John Whitlow Wyatt, a native of Kensington, in Walker County, was one of the best pitchers in the National League from 1939 to 1943, compiling a record of seventy-eight wins and thirty-nine losses. Whitlow Wyatt was named to the National League All-Star Team four times and is a member of the Brooklyn (New York) Dodgers Hall of Fame and the Georgia Sports Hall of Fame.
For the first nine years of his career Wyatt struggled, winning twenty-six games and losing forty-three. Three American League teams released him. After the 1937 season Wyatt retired from baseball and returned to his farm near Buchanan, Georgia.
Henry Bendinger, the owner of the Milwaukee (Wisconsin) Brewers of the American Association, persuaded Wyatt to give baseball one last try. While pitching for the Brewers, he mastered the slow curve, an accomplishment that proved to be the turning point in his career. In 1938 he won the pitchers’ triple crown, leading the association in wins, strikeouts, and earned run average. League writers named Wyatt Most Valuable Player. After the season the Brooklyn Dodgers bought his contract for $30,000, and he enjoyed five outstanding years in the major leagues.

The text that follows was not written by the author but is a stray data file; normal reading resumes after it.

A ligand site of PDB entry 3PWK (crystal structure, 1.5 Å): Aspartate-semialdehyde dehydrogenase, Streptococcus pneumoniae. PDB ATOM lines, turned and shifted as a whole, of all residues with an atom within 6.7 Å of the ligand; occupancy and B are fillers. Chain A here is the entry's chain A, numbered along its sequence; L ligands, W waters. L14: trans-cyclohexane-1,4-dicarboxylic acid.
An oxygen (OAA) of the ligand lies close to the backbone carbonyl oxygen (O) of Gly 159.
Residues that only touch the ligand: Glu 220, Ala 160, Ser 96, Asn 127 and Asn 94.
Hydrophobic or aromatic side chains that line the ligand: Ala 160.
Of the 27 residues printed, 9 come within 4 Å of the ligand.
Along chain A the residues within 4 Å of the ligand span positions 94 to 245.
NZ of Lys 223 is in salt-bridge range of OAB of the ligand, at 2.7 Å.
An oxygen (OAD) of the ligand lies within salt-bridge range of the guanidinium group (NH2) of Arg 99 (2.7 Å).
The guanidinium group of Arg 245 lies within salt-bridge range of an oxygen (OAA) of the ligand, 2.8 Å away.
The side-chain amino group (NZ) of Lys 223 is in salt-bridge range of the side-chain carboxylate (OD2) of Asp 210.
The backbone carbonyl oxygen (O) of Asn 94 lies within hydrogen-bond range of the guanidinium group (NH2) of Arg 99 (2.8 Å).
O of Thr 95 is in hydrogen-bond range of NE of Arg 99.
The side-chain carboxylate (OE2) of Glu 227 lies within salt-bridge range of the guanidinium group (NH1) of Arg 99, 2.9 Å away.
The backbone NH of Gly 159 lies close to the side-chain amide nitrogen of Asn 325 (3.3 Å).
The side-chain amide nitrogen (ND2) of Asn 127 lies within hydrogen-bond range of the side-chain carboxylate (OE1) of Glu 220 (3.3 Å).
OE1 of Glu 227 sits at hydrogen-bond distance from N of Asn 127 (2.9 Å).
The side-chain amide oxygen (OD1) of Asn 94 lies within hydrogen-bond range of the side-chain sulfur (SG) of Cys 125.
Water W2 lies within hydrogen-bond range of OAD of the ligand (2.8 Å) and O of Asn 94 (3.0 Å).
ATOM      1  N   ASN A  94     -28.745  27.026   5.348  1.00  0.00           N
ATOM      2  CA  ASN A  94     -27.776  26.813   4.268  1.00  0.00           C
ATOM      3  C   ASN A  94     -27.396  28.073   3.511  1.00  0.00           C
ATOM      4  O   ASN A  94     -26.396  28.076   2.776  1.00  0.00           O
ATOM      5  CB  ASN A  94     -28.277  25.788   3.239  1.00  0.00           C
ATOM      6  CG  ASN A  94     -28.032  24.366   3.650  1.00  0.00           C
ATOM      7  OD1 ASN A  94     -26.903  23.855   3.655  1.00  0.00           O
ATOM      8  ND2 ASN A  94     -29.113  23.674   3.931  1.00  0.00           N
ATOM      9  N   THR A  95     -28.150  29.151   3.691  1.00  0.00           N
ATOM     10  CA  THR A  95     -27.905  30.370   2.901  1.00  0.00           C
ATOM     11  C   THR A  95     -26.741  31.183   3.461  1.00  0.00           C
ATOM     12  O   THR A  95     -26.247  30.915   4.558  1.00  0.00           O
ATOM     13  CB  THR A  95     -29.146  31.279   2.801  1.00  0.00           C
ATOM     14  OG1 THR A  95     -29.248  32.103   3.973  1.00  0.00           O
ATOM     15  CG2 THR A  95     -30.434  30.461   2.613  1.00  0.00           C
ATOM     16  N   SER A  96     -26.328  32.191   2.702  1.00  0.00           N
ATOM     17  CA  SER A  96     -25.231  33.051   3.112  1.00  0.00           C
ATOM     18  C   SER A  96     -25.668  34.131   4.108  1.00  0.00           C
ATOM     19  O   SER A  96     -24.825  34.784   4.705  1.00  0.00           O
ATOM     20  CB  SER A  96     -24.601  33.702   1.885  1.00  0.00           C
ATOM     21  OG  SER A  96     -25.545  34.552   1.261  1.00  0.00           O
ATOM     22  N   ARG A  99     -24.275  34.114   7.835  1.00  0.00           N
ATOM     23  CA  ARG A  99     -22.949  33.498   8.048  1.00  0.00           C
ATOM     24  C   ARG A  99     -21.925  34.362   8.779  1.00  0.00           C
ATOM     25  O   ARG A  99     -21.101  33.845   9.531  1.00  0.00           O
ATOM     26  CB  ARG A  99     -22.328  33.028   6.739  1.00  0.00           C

Wyatt’s best season was 1941, when he tied for the league lead in victories, with twenty-two, and led the Dodgers to their first pennant since 1920. He won the second game of the World Series, ending the New York Yankees’ streak of ten consecutive victories in series play. He lost the fifth and final game of the series, but he struck out Joe DiMaggio twice, the only time that DiMaggio fanned twice in the same game all season.
Wyatt retired from baseball after the 1945 season. He returned in 1950 as pitching coach and then as manager of the Atlanta Crackers. Wyatt managed the Crackers in 1954 and led the team to the Class AA Grand Slam, winning the midseason All-Star game, pennant, postseason league play-off, and Dixie Series over the Texas League champions. Wyatt was the second manager in Southern Association history to win the Grand Slam.
From 1955 to 1969 Wyatt was pitching coach for the Philadelphia Phillies as well as the Milwaukee and Atlanta Braves. He taught his young hurlers the importance of changing speeds, earning recognition as one of baseball’s best pitching coaches.
On the field Wyatt was a fierce competitor. Off the field he was a humble man, devoted to his family, farm, and faith. Wyatt died at the Tanner Medical Center in Carrollton of complications from pneumonia on July 16, 1999.